NSTokenField is particularly tricky to use with Core Data bindings. I wanted to model a to-many relationship between an object (specifically Client, Project, etc.) and multiple Tags. The user would select e.g. a client from a table view, and in the inspector panel a token field would represent the assigned tags, which the user can edit. It’s a typical master-detail configuration. Tags that already exist are autocompleted; non-existent tags are created once the focus leaves the field. When the user removes tags from the field, they are also automatically removed from the relationship by Core Data.

As the default behaviour of NSTokenField is not going to suffice, and I’m going to be using tag fields fairly often in my project, a little bit of code is needed:

import Cocoa

 

protocol TagsFieldController {

    var tagsTokenField: NSTokenField! { get set }

    var completionsArrayController: NSArrayController! { get set }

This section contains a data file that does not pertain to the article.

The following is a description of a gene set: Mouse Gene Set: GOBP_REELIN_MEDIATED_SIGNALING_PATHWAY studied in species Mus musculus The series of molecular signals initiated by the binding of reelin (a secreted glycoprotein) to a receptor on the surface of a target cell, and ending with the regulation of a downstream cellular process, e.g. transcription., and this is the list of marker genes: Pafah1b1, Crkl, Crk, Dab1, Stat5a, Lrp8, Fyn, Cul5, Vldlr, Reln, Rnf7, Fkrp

func autocomplete(substring: String) -> [String]

    func assignTags(to managedObject: NSManagedObject)

}

 

extension TagsFieldController {

    func autocomplete(substring: String) -> [String] {

        guard let completionsArray = completionsArrayController.arrangedObjects as? NSArray else {

            return []

        }

 

        guard let tokens = tagsTokenField.objectValue as? NSArray else { return [] }

        // Get trimmed text from field.

        let token = substring.trimmingCharacters(in: CharacterSet(charactersIn: " "))

        

        // Remove from completions array tokens already selected.

        let filteredCompletions = completionsArray.filter({(item: Any) -> Bool in

            guard let tag = item as? Tag else { return false }

            return !tokens.contains(tag)

        }) as NSArray

        

        // Select words starting with what the user entered.

        let predicate = NSPredicate(format: "SELF.name beginswith[cd] %@", token)

        let completions = filteredCompletions.filtered(using: predicate).map({ (item) -> String in

            // Replace first character of tag name with the first character the user typed,

            // to preserve case in the field.

            return String(substring.first!) + String((item as! Tag).name!.dropFirst())

        })

        return completions

    }

    

    func assignTags(to managedObject: NSManagedObject) {

        precondition(managedObject.entity.toManyRelationshipKeys.contains("tags"))

        

        // Ensure all tags exist